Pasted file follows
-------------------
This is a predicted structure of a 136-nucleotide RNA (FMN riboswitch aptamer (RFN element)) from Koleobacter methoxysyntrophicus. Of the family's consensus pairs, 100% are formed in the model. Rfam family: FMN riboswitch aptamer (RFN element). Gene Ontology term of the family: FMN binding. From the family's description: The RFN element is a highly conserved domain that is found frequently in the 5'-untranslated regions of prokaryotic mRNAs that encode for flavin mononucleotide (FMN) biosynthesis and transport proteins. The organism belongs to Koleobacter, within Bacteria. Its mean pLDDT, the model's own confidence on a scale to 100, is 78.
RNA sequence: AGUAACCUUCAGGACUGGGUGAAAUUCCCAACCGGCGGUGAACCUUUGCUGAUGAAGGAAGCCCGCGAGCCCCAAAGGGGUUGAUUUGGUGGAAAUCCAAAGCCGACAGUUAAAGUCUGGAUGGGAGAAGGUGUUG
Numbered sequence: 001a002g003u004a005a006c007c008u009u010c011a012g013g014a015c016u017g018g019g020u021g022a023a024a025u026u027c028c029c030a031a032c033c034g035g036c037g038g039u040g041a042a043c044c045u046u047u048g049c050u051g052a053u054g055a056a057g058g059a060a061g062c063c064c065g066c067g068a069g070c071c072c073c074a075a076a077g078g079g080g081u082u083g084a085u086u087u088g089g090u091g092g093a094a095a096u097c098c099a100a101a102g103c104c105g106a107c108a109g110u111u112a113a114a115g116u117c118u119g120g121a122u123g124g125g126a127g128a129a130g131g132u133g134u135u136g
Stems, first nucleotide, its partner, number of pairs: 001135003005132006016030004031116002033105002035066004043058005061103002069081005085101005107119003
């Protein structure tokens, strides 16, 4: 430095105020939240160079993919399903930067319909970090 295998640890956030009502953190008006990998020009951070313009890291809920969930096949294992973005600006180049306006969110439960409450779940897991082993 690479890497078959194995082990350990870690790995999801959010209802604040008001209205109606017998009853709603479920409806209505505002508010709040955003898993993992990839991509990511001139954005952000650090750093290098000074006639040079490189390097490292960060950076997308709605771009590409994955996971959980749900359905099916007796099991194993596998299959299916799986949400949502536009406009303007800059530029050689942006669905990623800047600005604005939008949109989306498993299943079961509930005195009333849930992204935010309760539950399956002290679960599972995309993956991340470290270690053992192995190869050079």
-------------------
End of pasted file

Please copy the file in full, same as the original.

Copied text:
This is a predicted structure of a 136-nucleotide RNA (FMN riboswitch aptamer (RFN element)) from Koleobacter methoxysyntrophicus. Of the family's consensus pairs, 100% are formed in the model. Rfam family: FMN riboswitch aptamer (RFN element). Gene Ontology term of the family: FMN binding. From the family's description: The RFN element is a highly conserved domain that is found frequently in the 5'-untranslated regions of prokaryotic mRNAs that encode for flavin mononucleotide (FMN) biosynthesis and transport proteins. The organism belongs to Koleobacter, within Bacteria. Its mean pLDDT, the model's own confidence on a scale to 100, is 78.
RNA sequence: AGUAACCUUCAGGACUGGGUGAAAUUCCCAACCGGCGGUGAACCUUUGCUGAUGAAGGAAGCCCGCGAGCCCCAAAGGGGUUGAUUUGGUGGAAAUCCAAAGCCGACAGUUAAAGUCUGGAUGGGAGAAGGUGUUG
Numbered sequence: 001a002g003u004a005a006c007c008u009u010c011a012g013g014a015c016u017g018g019g020u021g022a023a024a025u026u027c028c029c030a031a032c033c034g035g036c037g038g039u040g041a042a043c044c045u046u047u048g049c050u051g052a053u054g055a056a057g058g059a060a061g062c063c064c065g066c067g068a069g070c071c072c073c074a075a076a077g078g079g080g081u082u083g084a085u086u087u088g089g090u091g092g093a094a095a096u097c098c099a100a101a102g103c104c105g106a107c108a109g110u111u112a113a114a115g116u117c118u119g120g121a122u123g124g125g126a127g128a129a130g131g132u133g134u135u136g
Stems, first nucleotide, its partner, number of pairs: 001135003005132006016030004031116002033105002035066004043058005061103002069081005085101005107119003
């Protein structure tokens, strides 16, 4: 430095105020939240160079993919399903930067319909970090 295998640890956030009502953190008006990998020009951070313009890291809920969930096949294992973005600006180049306006969110439960409450779940897991082993 690479890497078959194995082990350990870690790995999801959010209802604040008001209205109606017998009853709603479920409806209505505002508010709040955003898993993992990839991509990511001139954005952000650090750093290098000074006639040079490189390097490292960060950076997308709605771009590409994955996971959980749900359905099916007796099991194993596998299959299916799986949400949502536009406009303007800059530029050689942006669905990623800047600005604005939008949109989306498993299943079961509930005195009333849930992204935010309760539950399956002290679960599972995309993956991340470290270690053992192995190869050079």